Like any other defense that germinates from a “non-receipt” of a item, the Courts have uniformly held that some type of search was made prior coming to the conclusion that an item was not received. The search does not need to be exhaustive (a prior case from the second department dispelled this notion), but the search must be somewhat detailed. Here, all that was presented was a boilerplate I did not receive the billing. That is not enough to win in this Court.
Leica Supply, Inc. v American Tr. Ins. Co., 2013 NY Slip Op 50711(U)(App. Term 2d Dept. 2013)
“plaintiff had submitted its claims to defendant more than 45 days after the date the services had been rendered to plaintiff’s assignor (see Insurance Department Regulations [11 NYCRR] § 65-1.1). Defendant’s denial of claim form adequately advised plaintiff of the basis for the denial, and it further advised plaintiff that the late submission of the claim would be excused if plaintiff provided a reasonable justification for the lateness (see Insurance Department Regulations [11 NYCRR] § 65-3.3 [e]). We find that the reason proffered by plaintiff was insufficient.”
Since this is my case, here is the insufficiently proffered reason.
The bill here is for services on 2/14/08-3/7/08. Plaintiff provided proof that it mailed the bill to MVAIC on 3/24/08. This was through a letter with a mailing ledger and an affidavit from the billing manager. What was the reason the bill was sent to MVAIC? ” [A]TIC was not known or indicated on the documents to be the insurer. “Only MVAIC advised that ATIC was, indeed, the insurer. Copes are attached. We never heard again from the examiner” The bill was then mailed to Defendant on 6/25/08 with explanation of tardiness.
Appellate Term found this to be an insufficient excuse. Interesting.
Norman Y. Schoenberg, M.D., P.C. v N.Y.C. Tr. Auth., 2013 NY Slip Op 50421(U)(App. Term 2d Dept. 2013)
“Defendant annexed to its motion papers a letter from plaintiff’s attorney, who stated that, initially, the claim had been inadvertently submitted to a different carrier, but he failed to proffer any explanation as to why that had happened. Under the circumstances, defendant’s moving papers properly established its prima facie entitlement to summary judgment, and, therefore, its unopposed motion should have been granted”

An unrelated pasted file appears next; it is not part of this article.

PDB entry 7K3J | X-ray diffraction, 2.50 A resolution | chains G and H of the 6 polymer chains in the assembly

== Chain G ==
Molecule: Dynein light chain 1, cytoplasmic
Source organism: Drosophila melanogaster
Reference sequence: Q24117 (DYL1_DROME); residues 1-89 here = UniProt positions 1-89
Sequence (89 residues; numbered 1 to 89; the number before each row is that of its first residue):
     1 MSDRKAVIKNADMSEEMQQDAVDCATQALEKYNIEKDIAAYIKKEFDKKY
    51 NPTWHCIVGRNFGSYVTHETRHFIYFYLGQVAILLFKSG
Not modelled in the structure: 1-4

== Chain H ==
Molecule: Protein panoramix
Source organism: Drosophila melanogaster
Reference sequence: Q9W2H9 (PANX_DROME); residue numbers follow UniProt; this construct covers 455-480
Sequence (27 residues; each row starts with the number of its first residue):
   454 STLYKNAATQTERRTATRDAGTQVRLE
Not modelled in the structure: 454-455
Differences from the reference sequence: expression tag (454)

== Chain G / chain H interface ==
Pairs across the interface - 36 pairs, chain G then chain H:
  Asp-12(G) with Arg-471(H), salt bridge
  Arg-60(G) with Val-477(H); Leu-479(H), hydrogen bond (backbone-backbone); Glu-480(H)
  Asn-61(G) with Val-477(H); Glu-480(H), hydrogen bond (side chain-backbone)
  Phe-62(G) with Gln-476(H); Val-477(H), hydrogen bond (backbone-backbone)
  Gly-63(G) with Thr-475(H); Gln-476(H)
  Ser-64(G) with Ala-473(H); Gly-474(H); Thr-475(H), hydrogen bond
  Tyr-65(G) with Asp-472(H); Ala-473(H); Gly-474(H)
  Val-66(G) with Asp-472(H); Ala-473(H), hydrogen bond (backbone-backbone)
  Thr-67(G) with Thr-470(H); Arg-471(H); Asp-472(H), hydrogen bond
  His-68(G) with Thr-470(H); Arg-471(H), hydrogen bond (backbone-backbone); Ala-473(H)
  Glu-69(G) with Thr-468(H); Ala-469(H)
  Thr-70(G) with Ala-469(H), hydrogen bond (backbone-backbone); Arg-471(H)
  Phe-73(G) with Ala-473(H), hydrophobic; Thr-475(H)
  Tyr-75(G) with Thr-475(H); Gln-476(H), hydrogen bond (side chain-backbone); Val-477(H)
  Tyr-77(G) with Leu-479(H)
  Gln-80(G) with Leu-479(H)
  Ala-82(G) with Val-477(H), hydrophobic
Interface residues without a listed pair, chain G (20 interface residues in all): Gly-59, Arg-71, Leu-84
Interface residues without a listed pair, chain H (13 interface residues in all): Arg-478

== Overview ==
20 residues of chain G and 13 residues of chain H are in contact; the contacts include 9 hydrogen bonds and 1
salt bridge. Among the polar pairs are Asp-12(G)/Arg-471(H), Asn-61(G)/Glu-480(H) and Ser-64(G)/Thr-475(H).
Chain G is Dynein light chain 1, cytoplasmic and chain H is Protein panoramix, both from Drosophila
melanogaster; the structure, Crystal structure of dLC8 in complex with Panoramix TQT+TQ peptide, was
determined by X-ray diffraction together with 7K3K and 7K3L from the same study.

And then had the circumstances been explained, it is a toss up as to whether claim would have been saved. There is a lot of case law on the “what happened” issue.
New York Diagnostic Med. Care, P.C. v Geico Cas. Ins. Co., 2012 NY Slip Op 50681(U)(App. Term 2d Dept. 2012)
“The affidavit by plaintiff’s billing manager was sufficient to establish that the claim forms annexed to the motion papers were admissible pursuant to CPLR 4518 (see Art of Healing Medicine, P.C., 55 AD3d 644 ; Fortune Med., P.C. v Travelers Home & Mar. Ins. Co., 14 Misc 3d 136[A], 2007 NY Slip Op 50243[U] [App Term, 9th & 10th Jud Dists 2007]), that the claim forms had been mailed to defendant within 45 days of the date services were rendered (see St. Vincent’s Hosp. of Richmond v Government Empls. Ins. Co., 50 AD3d 1123 ; Delta Diagnostic Radiology, P.C. v Chubb Group of Ins., 17 Misc 3d 16 [App Term, 2d & 11th Jud Dists 2007]), and that the basis for defendant’s denials, i.e., that “written proof of claim was provided more than 45 days after the date these services were rendered” was “without merit as a matter of law.” Contrary to defendant’s contention, it is not the date of defendant’s receipt of a claim form which determines whether the submission of a claim form is untimely, but rather the date of plaintiff’s submission of the claim form (see Insurance Department Regulations [11 NYCRR] § 65 – 1.1 [“the eligible injured person or that person’s assignee . . . shall submit written [*2]proof of claim to the Company . . . in no event later than 45 days after the date services are rendered”]; see also SZ Med. P.C. v Country-Wide Ins. Co.,12 Misc 3d 52 [App Term, 2d & 11th Jud Dists 2006]; Ops Gen Counsel NY Ins Dept No. 04-02-12 [Feb. 2004]).”
New York & Presbyt. Hosp. v Country Wide Ins. Co., 2011 NY Slip Op 07149 (2011).
This case has a lot of value for many reasons. Like so many cases from the appellate courts, the value comes from what some have denominated as dicta or other powerful statements that surround the central holding.
The question presented was relatively straightforward. The answer really made the reader wonder whether the Court of Appeals agrees with the Unitrin holding. Clearly, there was no reason to even get within 100 feet of this issue; yet, the Court of Appeals came really close to reaching it. Pretty scary.